Europe, US Frustrated With Iranian Stance in Nuclear Talks
Senior diplomats from the three European powers made clear on Monday night that things have not improved
European diplomats are expressing frustration with Iran’s stance in talks aimed at salvaging its tattered 2015 nuclear deal, saying they are wasting “precious time” dealing with new Iranian demands and that “time is running out.” U.S. Secretary of State Antony Blinken said on Tuesday diplomacy remains the best option but that Washington is engaging with partners on alternatives.
Talks in Vienna between the remaining signatories to the 2015 agreement, known as the Joint Comprehensive Plan of Action, or JCPOA, resumed last week in Vienna.
Diplomats from Britain, France and Germany had urged Tehran to come back with “realistic proposals” after the Iranian delegation — representing the country’s new hard-line government — previously made numerous demands that other participants deemed unacceptable.
Senior diplomats from the three European powers made clear on Monday night that things have not improved although “all delegations have pressed Iran to be reasonable.” Russia and China also are part of the agreement with Iran.
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The United States has participated indirectly in the ongoing talks because it withdrew from the accord in 2018 under then-President Donald Trump. President Joe Biden has signaled that he wants to rejoin the deal.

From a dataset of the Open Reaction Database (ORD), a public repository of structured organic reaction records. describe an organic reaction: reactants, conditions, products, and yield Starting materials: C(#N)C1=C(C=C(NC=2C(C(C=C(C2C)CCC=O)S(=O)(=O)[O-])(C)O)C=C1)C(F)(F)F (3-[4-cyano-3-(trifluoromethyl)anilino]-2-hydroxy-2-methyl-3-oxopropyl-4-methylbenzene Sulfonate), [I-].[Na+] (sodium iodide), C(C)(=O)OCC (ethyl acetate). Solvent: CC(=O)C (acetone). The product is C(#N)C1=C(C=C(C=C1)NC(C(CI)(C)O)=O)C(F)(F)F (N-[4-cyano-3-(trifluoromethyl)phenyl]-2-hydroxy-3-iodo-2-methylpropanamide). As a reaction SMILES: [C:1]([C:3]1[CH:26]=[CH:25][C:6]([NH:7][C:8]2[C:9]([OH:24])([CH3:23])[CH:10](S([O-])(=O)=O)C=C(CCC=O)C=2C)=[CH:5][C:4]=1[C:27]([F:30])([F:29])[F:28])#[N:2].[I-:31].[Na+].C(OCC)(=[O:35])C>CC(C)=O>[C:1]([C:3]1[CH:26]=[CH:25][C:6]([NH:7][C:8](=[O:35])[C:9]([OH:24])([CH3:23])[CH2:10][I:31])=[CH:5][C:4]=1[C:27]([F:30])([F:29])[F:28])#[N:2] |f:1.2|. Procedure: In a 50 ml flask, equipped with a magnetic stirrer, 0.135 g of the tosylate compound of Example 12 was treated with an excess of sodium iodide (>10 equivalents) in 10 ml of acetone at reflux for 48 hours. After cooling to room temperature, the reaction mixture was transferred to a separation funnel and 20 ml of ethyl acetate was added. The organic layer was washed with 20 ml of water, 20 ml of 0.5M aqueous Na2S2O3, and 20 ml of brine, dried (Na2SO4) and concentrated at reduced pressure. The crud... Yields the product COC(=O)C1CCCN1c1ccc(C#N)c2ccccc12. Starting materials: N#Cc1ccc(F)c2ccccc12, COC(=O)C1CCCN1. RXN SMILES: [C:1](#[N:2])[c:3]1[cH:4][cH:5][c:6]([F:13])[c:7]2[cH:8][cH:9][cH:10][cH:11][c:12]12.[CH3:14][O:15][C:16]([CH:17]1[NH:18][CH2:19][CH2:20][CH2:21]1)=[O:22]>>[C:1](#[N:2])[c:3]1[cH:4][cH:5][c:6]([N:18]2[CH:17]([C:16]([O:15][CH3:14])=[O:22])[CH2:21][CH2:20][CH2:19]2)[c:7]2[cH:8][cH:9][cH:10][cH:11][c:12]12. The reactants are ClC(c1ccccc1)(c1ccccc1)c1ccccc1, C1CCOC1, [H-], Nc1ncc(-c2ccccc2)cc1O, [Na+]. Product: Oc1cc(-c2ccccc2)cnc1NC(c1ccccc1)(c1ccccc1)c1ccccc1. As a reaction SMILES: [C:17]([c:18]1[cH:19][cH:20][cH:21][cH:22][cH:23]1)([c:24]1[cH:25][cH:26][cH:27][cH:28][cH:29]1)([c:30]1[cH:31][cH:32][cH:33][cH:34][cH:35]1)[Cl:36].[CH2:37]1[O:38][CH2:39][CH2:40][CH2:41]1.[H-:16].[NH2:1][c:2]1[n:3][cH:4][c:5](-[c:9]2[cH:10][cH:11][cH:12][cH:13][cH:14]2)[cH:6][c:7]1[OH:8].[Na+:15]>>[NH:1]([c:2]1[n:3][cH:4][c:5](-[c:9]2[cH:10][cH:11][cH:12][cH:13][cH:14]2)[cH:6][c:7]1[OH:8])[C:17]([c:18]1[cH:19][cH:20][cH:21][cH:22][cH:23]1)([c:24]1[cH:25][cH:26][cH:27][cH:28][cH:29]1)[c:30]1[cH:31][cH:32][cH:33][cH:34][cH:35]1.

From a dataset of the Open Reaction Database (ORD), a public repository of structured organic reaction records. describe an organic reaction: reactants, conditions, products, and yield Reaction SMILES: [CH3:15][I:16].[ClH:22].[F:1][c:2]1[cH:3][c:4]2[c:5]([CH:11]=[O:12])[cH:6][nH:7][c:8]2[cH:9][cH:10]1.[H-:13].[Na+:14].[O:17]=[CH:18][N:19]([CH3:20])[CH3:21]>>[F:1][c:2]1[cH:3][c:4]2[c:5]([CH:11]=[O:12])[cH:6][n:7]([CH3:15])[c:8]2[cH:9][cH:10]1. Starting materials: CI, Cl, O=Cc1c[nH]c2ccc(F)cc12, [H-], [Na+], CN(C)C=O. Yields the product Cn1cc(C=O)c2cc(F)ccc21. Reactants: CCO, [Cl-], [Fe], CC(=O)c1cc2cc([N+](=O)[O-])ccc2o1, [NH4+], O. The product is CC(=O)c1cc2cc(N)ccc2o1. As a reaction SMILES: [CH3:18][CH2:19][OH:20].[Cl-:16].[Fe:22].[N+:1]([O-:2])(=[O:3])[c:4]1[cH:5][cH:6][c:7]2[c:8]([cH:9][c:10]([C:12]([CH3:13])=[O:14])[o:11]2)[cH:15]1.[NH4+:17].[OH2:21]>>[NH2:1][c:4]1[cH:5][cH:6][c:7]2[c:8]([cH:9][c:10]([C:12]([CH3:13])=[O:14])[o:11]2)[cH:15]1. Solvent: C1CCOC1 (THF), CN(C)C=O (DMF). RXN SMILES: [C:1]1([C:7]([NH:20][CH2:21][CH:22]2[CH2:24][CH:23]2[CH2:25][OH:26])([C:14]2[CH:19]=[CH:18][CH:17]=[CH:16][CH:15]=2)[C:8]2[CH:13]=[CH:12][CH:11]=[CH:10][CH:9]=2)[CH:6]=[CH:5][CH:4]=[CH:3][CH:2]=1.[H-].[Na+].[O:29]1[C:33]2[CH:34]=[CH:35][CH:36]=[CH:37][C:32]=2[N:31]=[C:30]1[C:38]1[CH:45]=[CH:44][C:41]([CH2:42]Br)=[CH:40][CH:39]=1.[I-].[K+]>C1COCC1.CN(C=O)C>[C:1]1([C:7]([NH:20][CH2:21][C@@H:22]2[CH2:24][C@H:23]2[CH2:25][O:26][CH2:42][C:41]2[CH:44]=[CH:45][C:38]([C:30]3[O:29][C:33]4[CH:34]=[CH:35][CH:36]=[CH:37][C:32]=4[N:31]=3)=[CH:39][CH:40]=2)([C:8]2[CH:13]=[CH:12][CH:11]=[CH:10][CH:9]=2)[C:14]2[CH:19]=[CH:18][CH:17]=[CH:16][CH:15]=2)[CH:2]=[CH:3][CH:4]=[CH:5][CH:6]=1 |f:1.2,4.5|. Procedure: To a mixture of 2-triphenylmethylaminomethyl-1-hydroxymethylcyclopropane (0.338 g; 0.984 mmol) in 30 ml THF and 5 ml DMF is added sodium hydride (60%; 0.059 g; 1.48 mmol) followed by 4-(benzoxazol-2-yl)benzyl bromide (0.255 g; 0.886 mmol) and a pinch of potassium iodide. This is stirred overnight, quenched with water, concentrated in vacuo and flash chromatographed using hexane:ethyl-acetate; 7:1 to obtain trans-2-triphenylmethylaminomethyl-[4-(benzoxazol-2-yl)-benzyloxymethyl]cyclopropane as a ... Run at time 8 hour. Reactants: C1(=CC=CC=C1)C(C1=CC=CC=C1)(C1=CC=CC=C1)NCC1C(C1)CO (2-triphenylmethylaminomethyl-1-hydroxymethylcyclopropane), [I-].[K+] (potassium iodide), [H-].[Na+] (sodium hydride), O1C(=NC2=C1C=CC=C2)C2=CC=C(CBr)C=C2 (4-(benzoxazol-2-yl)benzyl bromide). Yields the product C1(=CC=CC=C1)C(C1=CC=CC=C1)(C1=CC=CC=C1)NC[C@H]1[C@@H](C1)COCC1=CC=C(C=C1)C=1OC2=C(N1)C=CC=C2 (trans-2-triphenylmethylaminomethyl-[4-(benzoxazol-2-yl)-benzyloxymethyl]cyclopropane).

“As of this moment, we still have not been able to get down to real negotiations,” the European diplomats said. “We are losing precious time dealing with new Iranian positions inconsistent with the JCPOA or that go beyond it.”
They said the situation is frustrating because the outline of a “comprehensive and fair agreement” that removes all sanctions related to the nuclear deal while addressing nonproliferation concerns had been visible last summer.
“Time is running out,” they warned. “Without swift progress, in light of Iran’s fast-forwarding of its nuclear program, the JCPOA will very soon become an empty shell.”
The accord, sealed in Vienna in 2015, was meant to rein in Iran’s nuclear program in return for loosened economic sanctions.
Following the U.S. decision to withdraw and reimpose sanctions on Iran, Tehran has ramped up its nuclear program again by enriching uranium beyond the thresholds allowed in the agreement. Iran has also restricted monitors from the U.N. atomic watchdog from accessing its nuclear facilities, raising concerns about what the country is doing out of view.
Speaking to reporters in Jakarta, Blinken pointed to the frustration expressed by the European powers.
“We continue at this hour, on this day to pursue diplomacy because it remains at this moment the best option, but we are actively engaging with allies and partners on alternatives,” he said.
AP’s Diplomatic Writer Matthew Lee in Jakarta, Indonesia, contributed to this report.